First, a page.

MarketsFarm — One canola trader wouldn’t go so far as to calling the canola market lifeless, but it has remained rangebound for most of the week.
That’s mainly due to pressure from harvest activity, which has carried on at an impressive pace on the Canadian Prairies despite being mired with difficult weather conditions.
“I’ve talked to a number of clients in northwestern and central Saskatchewan that are actually wrapping up harvest, or at least made good progress,” said Keith Ferley of RBC Dominion Securities.
“That’s good to hear.”
Similarly, the most recent report from Manitoba Agriculture reported 80 per cent of the province’s canola is in the bin. However, the three-year average at this time of year is 87 per cent complete.
Manitoba’s forecast for the rest of the week is calling for seasonable temperatures, which may get combines going again. However, canola that remains on the field may stay there until the ground freezes.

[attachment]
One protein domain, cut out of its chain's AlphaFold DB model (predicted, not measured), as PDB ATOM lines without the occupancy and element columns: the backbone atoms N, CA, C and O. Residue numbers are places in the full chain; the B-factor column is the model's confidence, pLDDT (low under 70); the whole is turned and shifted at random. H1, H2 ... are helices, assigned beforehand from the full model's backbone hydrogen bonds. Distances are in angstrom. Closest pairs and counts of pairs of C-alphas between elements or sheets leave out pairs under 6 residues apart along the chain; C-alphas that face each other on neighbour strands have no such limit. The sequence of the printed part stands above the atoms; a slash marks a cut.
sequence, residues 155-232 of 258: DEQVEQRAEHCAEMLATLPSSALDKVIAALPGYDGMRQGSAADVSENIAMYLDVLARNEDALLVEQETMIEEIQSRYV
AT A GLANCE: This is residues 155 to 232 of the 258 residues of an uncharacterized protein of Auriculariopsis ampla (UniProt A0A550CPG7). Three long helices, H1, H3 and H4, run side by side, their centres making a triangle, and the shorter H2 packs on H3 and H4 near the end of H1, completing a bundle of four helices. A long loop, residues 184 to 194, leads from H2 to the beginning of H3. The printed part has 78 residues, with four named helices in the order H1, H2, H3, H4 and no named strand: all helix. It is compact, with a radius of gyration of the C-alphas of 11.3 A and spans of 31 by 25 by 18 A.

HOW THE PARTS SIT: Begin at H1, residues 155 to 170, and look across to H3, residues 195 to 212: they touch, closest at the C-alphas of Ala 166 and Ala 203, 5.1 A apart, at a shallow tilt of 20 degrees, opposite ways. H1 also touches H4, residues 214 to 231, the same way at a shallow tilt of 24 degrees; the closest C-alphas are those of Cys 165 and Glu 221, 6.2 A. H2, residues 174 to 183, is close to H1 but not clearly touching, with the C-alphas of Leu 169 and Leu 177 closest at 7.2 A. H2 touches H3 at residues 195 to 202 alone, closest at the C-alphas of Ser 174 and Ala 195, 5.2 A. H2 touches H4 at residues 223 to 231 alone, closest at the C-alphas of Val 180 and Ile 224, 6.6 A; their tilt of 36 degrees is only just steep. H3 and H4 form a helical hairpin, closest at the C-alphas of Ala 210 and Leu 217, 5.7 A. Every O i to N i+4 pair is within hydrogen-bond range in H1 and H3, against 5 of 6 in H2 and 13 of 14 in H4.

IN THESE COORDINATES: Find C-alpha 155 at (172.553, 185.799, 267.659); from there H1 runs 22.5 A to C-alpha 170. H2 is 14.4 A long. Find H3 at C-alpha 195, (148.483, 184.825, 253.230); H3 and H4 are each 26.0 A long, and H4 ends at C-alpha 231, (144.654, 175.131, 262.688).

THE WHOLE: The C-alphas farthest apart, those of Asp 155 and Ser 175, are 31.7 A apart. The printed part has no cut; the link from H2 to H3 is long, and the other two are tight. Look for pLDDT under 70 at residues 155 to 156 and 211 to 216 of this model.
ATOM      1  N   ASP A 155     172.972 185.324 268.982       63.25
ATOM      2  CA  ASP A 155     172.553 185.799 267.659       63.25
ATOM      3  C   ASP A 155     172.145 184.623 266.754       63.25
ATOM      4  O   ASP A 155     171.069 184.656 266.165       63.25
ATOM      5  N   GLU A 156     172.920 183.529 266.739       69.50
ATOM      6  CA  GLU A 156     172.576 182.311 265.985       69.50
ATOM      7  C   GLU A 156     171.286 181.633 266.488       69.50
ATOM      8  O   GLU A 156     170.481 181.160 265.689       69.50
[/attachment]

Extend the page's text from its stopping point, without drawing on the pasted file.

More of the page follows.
Following Manitoba’s snowy long weekend, trade volumes on Tuesday were substantially larger than normal. On Tuesday, 53,845 contracts were traded, with spreading accounting for 42,210 contracts traded.
Small specs have been a feature of buyers lately, Ferley said. He expects market activity to remain rangebound.
Canola markets will also be watching in weeks to come to see if a bona fide trade deal will materialize between the U.S. and China.
— Marlo Glass reports for MarketsFarm, a Glacier FarmMedia division specializing in grain and commodity market analysis and reporting.Tagged Canola, canola market, canola prices, China, futures, harvest, ICE Futures, manitoba, saskatchewan, temperatures, trade volumes